New tool in fight against crimePublished 10:34pm Friday, February 15, 2013
You might have expected the robocalls to stop tying up your house phone on the day after the election. But even as the ringing in their ears began to fade last week, residents of the Saratoga portion of the city were headed back to their phones this week to hear from an automated calling system urging them to get up, get out and take action.
The point of the automated calls was not to convert voters, to get them to head out to the polls or to ensure that one candidate prevailed over the others. The point was to get information that might help solve a crime, Suffolk’s first murder of the year. Suffolk police have taken the unusual step of using the department’s Reverse 911 system to ask the residents of the Saratoga community whether they saw anything that might help them learn who shot 31-year-old Carlton Holland Jr. in the 400 block of Linden Avenue at about 3 a.m. on Jan. 1.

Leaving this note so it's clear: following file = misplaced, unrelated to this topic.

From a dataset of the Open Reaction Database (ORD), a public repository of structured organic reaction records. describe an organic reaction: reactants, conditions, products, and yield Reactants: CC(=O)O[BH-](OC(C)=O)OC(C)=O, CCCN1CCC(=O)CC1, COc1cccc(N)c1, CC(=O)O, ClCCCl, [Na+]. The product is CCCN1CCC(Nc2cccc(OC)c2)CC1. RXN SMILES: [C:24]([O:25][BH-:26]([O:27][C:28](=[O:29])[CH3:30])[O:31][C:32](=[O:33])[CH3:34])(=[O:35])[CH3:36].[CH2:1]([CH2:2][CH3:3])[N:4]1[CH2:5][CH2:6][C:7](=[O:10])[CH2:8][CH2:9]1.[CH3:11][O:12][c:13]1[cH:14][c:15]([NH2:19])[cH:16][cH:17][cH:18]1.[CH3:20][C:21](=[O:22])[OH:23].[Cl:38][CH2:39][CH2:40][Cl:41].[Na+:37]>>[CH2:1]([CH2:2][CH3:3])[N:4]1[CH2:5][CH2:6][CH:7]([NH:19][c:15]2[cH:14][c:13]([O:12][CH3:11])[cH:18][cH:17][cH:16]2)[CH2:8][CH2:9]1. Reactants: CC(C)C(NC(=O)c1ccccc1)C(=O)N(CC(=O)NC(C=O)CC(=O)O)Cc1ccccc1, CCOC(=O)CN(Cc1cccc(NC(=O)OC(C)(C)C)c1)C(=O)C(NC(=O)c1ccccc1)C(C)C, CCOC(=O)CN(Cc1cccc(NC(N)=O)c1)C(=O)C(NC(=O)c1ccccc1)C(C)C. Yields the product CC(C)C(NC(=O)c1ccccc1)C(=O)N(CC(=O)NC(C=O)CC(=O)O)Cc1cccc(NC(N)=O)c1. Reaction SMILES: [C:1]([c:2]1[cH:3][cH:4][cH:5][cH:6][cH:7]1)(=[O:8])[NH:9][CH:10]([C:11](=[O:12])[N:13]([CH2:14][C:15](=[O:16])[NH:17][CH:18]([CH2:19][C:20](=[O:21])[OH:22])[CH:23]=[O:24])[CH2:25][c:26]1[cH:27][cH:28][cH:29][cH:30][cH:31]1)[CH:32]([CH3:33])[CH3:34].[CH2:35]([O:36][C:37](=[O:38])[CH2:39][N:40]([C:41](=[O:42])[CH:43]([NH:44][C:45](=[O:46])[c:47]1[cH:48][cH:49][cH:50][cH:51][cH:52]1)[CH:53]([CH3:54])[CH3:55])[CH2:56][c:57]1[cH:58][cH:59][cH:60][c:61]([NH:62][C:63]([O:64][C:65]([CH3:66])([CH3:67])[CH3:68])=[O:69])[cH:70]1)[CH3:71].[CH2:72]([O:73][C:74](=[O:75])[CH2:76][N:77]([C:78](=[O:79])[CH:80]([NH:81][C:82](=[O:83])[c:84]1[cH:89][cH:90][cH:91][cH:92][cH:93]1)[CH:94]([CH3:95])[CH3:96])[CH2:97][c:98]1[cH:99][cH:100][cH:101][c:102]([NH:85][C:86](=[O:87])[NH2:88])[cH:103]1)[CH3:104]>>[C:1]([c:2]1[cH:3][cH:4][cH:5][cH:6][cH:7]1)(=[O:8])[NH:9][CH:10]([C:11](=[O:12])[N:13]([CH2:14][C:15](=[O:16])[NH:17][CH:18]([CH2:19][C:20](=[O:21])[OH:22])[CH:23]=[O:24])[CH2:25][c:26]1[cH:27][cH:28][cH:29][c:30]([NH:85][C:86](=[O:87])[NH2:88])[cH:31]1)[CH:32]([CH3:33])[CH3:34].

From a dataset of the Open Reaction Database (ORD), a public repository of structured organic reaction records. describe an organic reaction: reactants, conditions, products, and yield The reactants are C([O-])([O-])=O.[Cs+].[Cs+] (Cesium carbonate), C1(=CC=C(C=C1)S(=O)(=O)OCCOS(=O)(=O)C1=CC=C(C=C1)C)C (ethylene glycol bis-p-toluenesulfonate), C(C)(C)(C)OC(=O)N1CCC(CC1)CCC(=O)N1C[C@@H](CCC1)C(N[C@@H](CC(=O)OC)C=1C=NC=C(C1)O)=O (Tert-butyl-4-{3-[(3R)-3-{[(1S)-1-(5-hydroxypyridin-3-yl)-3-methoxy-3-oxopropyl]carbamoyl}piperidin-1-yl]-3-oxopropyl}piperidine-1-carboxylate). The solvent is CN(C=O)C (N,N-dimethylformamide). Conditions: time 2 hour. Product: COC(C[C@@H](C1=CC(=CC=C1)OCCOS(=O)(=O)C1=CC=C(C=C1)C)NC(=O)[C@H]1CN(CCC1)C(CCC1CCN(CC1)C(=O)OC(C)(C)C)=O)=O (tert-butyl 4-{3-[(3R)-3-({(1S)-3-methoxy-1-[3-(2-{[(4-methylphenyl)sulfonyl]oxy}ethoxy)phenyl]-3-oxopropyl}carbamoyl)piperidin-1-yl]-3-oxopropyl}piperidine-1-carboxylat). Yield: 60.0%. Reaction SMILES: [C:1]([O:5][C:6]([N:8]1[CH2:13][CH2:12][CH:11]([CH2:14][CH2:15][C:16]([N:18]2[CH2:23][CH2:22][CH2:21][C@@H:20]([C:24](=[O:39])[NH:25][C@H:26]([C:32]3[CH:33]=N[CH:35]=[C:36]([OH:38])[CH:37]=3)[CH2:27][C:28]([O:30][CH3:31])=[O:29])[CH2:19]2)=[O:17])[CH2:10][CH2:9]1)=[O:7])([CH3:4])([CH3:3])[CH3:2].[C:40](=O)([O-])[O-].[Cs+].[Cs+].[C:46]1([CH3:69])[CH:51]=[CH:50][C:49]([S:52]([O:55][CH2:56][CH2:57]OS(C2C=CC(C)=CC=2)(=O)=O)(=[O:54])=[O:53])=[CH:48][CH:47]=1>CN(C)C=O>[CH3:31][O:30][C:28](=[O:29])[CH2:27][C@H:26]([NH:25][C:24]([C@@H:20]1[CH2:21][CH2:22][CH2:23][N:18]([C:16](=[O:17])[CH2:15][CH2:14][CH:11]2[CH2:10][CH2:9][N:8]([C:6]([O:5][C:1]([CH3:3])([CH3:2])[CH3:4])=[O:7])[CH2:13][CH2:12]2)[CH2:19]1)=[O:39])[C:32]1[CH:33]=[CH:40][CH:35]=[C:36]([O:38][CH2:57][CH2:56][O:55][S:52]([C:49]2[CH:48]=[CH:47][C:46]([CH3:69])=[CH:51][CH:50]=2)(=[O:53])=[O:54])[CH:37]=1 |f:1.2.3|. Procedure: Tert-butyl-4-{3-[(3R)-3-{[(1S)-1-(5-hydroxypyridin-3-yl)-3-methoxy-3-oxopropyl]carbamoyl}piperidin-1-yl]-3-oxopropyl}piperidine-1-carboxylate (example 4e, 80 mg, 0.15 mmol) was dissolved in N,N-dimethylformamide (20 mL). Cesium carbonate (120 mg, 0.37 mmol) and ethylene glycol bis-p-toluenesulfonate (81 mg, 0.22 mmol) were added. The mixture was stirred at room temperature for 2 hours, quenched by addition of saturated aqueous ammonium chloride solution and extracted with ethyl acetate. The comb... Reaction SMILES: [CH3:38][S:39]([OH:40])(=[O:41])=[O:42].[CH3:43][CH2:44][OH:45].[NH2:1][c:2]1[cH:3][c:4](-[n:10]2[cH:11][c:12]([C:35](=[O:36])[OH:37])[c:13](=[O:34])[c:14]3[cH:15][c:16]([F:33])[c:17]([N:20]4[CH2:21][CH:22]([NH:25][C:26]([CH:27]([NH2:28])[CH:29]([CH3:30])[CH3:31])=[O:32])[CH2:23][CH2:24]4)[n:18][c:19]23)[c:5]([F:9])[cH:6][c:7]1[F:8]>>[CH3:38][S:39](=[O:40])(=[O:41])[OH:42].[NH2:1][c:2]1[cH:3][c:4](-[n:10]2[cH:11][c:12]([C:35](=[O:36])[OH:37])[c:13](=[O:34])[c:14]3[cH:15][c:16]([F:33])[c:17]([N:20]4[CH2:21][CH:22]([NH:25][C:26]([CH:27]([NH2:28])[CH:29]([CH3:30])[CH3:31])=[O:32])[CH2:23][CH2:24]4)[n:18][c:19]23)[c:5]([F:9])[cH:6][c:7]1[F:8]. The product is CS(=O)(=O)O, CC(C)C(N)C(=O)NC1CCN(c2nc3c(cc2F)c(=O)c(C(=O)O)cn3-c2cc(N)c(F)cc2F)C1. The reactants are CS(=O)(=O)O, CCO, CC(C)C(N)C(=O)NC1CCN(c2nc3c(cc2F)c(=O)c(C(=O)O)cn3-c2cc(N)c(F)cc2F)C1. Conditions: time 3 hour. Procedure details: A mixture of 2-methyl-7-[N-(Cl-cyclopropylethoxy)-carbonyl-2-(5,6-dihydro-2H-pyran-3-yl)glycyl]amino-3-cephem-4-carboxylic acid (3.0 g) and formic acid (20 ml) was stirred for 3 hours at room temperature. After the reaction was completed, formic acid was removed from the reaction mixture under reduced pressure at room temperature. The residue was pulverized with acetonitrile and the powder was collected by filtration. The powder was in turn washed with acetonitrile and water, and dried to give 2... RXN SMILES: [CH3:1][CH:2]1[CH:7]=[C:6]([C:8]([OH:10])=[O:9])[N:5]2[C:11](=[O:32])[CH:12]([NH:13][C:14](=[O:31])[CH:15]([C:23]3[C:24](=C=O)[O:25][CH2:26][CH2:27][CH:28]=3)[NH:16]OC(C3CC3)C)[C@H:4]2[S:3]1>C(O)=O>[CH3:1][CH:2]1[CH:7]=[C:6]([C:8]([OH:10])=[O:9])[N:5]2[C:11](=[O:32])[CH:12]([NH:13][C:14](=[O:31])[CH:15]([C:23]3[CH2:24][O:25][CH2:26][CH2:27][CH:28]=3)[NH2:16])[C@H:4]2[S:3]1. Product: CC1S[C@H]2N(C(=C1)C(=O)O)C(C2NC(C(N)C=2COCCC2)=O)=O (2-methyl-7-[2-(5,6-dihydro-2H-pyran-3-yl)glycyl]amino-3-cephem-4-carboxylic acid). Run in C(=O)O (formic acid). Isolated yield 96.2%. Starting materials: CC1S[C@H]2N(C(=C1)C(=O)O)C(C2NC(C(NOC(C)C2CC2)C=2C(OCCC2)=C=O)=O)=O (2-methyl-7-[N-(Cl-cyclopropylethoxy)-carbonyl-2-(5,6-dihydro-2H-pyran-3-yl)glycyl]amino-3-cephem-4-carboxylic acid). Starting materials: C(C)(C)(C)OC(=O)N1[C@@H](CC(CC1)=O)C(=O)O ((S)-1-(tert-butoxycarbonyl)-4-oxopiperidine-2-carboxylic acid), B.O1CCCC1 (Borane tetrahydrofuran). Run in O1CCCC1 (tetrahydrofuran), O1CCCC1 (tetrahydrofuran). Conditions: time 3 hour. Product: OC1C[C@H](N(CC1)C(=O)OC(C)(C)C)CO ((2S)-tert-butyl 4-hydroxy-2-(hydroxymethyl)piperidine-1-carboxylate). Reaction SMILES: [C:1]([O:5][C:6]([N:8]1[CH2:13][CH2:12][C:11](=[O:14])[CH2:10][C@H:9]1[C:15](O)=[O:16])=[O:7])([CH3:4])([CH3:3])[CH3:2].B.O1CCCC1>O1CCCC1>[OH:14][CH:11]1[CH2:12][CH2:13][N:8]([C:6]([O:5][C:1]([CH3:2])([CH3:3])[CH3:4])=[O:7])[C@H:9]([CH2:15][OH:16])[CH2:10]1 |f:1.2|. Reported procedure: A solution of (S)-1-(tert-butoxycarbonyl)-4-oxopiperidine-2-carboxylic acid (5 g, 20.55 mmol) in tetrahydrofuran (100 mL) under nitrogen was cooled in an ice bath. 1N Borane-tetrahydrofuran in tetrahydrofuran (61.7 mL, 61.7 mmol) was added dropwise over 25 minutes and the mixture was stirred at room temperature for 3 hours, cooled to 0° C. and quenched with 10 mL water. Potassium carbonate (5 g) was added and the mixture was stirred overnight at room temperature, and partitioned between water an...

Reverse 911 is often used to warn residents who have registered for the service about storms, traffic and other important information and updates about their community and the city around them. According to Police Chief Thomas Bennett, this is one of the first times the police department has used the system to seek information from the public, instead of the other way around.
Police believe, however, that someone who was at the party Holland had been attending must have seen something, and they’re hoping the robocalls will help jog those memories.
We commend the police department for the creative way it is using the available technology. And we also call on the people who were at that New Year’s Eve party or who might have been on the street when Holland was shot to take heed of the police department’s call for help. It’s time for that community to help solve its crime problem.